In his New Year’s address for 2012 the British Prime Minister sought to rally a demoralized people saddled with debts, recession, and unemployment in the face of a continuing policy of wholesale transfer of assets from public to private, by reminding them of the forthcoming Olympic Games and the Queen’s Jubilee.
Robin Usher’s Protestant Dublin sets out its stall from the beginning: it is a study of symbolic and iconographic landscape of Dublin, the essential purpose of which is to explore ‘how the physical environment conveyed meanings relating [sic] to institutional authority’ (p. 3).
Some 70 years after the British left India it is timely to look back at how the kings and queens of the United Kingdom came to amass one of the largest private collections of South Asian art in the world. Two conjoined exhibitions currently showing at the Queen’s Gallery do just that.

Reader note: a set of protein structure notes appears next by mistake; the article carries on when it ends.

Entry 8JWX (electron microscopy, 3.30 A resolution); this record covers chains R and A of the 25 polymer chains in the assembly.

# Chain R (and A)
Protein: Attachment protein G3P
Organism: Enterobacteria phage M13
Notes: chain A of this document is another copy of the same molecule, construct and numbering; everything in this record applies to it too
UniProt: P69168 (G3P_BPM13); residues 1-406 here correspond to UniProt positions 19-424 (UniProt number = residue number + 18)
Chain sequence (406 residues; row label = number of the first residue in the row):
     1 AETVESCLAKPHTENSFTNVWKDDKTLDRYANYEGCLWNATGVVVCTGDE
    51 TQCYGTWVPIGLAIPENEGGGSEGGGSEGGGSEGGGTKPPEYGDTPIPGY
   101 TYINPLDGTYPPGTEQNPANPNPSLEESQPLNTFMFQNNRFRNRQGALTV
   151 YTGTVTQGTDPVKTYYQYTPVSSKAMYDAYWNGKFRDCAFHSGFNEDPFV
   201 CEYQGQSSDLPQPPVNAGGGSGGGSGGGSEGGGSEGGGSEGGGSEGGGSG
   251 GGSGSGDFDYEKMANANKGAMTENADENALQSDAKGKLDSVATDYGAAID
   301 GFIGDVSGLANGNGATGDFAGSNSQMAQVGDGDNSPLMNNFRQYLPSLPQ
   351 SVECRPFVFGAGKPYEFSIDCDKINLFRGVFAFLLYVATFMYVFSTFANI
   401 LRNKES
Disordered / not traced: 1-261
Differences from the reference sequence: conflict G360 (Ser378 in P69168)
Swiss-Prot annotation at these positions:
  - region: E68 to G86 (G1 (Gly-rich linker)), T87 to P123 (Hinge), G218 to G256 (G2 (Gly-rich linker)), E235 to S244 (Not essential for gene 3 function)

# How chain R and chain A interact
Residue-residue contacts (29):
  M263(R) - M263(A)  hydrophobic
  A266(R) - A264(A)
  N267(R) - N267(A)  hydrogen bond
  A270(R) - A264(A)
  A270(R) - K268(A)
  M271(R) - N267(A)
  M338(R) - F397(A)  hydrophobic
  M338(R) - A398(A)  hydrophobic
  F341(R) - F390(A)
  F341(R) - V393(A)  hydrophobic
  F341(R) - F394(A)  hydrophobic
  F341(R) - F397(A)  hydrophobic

The 18th century is still the least popular among Ottoman historians. Recently, with the influential counter-narrative of Ottoman decline and the coining of a new term—the 'Second Ottoman Empire'—by Baki Tezcan, our understanding of periodization in Ottoman history has changed. It is now recognized that there was no golden age followed by centuries of decline.